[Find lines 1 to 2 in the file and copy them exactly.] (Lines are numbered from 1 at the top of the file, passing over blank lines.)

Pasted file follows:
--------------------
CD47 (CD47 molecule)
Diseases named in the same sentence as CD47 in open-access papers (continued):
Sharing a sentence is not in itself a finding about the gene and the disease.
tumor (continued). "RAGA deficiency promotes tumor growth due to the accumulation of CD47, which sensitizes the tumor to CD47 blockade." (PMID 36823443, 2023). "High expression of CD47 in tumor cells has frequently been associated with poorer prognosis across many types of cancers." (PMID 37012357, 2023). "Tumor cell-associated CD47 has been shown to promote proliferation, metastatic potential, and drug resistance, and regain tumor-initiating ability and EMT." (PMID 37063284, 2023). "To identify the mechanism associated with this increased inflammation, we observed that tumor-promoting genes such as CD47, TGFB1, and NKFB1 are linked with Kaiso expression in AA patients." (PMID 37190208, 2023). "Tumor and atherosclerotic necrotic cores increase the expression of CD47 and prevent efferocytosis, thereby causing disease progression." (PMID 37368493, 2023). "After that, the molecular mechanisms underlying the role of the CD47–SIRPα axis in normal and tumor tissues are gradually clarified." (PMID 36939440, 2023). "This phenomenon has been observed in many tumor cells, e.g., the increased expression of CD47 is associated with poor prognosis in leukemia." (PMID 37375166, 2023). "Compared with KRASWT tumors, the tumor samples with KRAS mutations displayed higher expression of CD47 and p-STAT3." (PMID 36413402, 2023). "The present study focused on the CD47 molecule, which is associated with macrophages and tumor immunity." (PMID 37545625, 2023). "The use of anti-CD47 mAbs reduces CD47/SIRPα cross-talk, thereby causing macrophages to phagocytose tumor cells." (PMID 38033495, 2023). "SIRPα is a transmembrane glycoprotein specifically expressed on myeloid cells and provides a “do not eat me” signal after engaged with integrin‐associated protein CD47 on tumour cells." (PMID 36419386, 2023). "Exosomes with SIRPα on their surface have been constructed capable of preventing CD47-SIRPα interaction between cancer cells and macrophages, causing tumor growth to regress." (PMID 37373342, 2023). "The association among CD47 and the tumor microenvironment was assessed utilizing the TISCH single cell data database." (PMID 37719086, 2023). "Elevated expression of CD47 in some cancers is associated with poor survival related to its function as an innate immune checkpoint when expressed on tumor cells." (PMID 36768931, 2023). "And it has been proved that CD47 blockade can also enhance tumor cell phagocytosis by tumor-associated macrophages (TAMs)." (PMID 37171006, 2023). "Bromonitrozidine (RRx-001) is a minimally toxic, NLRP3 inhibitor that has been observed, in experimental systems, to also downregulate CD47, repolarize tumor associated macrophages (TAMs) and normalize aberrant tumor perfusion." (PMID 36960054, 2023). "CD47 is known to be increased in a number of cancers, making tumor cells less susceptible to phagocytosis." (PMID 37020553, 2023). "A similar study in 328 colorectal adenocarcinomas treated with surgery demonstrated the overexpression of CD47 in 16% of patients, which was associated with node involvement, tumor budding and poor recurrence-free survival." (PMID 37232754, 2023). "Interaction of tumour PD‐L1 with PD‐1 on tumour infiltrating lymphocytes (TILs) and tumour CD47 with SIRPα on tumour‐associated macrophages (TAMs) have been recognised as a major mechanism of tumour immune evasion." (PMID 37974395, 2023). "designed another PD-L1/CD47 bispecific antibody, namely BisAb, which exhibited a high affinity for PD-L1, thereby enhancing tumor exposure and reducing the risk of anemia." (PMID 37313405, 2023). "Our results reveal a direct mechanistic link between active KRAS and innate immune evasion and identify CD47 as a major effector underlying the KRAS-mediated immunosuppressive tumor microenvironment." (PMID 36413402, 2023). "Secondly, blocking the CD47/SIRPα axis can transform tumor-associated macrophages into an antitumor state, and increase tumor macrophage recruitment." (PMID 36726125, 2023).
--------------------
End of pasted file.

CD47 (CD47 molecule)
Diseases named in the same sentence as CD47 in open-access papers (continued):